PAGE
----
• On construction of the wind farm:

“It was very hard. OK, it was a nightmare. Thank God it was professional done and it was over in six months.”

• On the condition of county roads:

“The county roads were destroyed during construction. (But) they now are better than they have been in 10 years. They re-graveled every inch of that road. So that’s gotta be part of your agreement.”

• On headaches caused by the turbines:

“Nobody ever really thought of that one. That was way out of the blue.”

• On whether or not the turbines are dangerous:

“They are absolutely not dangerous.”

• On television reception in the project:

“You will have TV interference, so you will have to address it.”

• On county commissioners:

“You couldn’t pay me to be a county commissioner. They were escorted from meetings by police. It got hot, and those guys stood their ground. I saw courage on a very local level.”

By Will Manly

Hays Daily News

21 June 2007

This article is the work of the source indicated. Any opinions expressed in it are not necessarily those of National Wind Watch.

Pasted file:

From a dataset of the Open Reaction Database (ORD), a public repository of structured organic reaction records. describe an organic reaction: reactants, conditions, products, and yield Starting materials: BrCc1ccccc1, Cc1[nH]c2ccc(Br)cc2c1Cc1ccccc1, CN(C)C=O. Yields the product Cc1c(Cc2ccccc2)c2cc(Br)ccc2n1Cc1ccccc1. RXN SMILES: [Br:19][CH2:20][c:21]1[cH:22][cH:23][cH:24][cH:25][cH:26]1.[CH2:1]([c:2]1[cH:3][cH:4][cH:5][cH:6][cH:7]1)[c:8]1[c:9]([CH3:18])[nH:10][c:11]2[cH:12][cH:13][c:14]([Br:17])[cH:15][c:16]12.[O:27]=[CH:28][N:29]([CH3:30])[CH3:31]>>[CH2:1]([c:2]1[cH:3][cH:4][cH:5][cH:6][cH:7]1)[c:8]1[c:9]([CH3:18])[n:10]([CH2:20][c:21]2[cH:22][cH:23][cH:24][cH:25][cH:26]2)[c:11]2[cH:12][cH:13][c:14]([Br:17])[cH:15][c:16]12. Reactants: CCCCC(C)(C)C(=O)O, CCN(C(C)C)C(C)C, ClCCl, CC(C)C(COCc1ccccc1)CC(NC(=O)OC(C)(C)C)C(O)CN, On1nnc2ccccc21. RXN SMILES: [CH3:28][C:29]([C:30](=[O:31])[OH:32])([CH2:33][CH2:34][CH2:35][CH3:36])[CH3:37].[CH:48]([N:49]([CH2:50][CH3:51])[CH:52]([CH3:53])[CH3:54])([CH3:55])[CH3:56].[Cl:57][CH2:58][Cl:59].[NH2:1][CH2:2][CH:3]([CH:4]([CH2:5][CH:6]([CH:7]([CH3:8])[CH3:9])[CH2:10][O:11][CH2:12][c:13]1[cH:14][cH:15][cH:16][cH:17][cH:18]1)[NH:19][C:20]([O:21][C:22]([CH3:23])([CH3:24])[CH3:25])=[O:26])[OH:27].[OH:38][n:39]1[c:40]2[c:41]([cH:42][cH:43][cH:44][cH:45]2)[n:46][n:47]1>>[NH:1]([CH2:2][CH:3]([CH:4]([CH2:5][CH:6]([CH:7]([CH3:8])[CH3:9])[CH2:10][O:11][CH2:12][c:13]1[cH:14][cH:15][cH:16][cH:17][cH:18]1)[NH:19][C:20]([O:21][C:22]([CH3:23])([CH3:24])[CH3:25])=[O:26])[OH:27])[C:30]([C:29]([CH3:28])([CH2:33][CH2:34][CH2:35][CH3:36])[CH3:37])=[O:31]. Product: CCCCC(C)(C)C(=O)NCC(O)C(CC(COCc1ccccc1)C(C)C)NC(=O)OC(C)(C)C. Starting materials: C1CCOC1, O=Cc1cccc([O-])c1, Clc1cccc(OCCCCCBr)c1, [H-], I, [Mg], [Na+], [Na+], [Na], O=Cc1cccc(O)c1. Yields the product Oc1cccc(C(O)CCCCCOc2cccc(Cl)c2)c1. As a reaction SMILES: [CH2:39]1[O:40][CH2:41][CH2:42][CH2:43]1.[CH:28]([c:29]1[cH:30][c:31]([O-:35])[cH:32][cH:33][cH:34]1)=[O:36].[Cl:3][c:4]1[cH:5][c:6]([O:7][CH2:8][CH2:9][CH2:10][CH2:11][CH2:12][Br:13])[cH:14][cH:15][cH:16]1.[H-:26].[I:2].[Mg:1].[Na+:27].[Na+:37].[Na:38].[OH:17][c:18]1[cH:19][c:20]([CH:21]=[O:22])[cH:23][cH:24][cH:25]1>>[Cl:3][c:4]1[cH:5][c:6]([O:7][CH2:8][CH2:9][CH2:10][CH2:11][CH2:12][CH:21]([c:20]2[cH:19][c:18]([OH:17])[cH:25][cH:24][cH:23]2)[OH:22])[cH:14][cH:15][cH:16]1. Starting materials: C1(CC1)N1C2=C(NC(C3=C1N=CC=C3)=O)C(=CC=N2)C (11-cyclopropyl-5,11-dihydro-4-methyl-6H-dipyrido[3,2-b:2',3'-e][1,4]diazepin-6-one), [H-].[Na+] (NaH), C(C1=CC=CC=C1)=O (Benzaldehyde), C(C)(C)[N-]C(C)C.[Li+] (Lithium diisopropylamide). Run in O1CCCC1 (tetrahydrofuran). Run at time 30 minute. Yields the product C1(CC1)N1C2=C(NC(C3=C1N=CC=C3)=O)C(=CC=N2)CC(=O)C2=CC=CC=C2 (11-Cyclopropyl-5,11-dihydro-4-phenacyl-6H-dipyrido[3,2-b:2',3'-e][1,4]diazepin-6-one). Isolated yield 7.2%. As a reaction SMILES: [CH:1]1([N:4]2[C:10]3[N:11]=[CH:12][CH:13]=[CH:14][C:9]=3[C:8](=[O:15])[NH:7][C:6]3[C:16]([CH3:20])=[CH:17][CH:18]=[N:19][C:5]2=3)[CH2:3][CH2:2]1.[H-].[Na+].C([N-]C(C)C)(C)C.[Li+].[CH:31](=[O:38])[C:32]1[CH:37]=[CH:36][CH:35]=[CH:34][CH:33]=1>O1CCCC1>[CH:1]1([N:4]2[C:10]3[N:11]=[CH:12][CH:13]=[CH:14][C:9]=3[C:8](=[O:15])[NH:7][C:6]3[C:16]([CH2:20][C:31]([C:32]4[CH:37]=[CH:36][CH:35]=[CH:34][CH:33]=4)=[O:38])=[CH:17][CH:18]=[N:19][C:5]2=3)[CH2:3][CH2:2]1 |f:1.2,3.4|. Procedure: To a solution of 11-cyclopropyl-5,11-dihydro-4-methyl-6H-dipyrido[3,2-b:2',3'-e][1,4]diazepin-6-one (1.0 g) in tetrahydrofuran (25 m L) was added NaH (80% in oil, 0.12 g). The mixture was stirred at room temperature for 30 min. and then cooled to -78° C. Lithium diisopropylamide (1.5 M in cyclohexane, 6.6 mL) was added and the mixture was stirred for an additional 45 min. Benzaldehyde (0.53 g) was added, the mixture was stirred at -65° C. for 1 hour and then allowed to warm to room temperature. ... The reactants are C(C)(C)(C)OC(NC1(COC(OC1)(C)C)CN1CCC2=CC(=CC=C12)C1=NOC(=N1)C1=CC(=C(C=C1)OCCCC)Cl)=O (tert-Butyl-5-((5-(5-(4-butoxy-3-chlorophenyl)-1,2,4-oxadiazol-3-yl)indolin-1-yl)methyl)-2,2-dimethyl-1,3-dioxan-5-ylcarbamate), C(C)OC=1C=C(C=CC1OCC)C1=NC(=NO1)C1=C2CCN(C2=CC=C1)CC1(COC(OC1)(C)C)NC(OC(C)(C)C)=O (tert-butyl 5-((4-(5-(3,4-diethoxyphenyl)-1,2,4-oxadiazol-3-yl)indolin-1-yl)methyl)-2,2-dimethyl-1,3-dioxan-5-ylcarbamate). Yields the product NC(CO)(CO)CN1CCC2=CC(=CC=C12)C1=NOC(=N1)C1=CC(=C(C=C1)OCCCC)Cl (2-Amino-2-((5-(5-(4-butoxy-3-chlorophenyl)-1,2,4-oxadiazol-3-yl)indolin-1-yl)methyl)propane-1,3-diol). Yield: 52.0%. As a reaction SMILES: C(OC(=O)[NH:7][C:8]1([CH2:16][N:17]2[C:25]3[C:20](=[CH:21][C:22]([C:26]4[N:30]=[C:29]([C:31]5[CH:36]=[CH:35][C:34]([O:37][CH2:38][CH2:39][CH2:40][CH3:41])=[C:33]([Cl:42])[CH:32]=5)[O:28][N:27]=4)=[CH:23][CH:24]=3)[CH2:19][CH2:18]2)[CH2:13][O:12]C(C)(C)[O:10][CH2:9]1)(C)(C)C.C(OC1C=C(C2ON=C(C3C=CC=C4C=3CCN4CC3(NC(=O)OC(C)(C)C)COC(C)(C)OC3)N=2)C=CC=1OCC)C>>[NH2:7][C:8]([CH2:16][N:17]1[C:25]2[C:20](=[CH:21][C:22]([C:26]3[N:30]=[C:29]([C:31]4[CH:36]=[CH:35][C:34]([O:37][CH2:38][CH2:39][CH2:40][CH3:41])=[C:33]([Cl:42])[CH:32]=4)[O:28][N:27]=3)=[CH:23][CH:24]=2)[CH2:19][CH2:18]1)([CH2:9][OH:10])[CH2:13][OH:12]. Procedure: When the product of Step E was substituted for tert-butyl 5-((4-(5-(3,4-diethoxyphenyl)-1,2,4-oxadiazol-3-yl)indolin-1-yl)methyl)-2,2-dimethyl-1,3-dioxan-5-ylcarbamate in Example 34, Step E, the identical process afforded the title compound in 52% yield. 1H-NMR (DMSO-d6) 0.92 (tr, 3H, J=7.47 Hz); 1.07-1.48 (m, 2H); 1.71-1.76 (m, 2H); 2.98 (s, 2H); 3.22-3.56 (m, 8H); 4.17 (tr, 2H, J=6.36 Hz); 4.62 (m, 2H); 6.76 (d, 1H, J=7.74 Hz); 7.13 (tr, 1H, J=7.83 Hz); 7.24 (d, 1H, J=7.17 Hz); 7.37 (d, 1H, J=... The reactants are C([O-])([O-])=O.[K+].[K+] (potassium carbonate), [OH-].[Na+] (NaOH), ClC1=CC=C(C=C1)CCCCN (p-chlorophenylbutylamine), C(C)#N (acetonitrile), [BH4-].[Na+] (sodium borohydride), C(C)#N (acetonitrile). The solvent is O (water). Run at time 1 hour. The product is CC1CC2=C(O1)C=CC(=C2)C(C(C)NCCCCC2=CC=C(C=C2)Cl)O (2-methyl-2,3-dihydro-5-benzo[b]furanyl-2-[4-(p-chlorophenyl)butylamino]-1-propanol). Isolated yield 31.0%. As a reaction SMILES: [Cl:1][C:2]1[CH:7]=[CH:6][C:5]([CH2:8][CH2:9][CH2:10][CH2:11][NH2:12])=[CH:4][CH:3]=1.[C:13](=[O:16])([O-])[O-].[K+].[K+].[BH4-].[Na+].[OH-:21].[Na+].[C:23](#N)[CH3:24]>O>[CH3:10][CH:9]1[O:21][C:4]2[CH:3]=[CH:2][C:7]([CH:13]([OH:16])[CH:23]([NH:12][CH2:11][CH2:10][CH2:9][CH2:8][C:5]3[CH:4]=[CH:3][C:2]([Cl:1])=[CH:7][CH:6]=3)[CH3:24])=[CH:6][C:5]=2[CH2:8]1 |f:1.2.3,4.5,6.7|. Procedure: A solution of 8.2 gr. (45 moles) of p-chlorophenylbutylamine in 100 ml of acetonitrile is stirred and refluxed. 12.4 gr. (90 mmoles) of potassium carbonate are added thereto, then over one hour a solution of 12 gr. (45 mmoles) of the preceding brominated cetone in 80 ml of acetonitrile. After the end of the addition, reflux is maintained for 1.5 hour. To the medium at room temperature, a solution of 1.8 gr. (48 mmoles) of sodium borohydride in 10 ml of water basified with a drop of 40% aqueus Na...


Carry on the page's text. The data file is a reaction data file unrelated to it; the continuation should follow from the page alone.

The copyright of this article resides with the author or publisher indicated. As part of its noncommercial effort to present the environmental, social, scientific, and economic issues of large-scale wind power development to a global audience seeking such information, National Wind Watch endeavors to observe “fair use” as provided for in section 107 of U.S. Copyright Law and similar “fair dealing” provisions of the copyright laws of other nations. Send requests to excerpt, general inquiries, and comments via e-mail.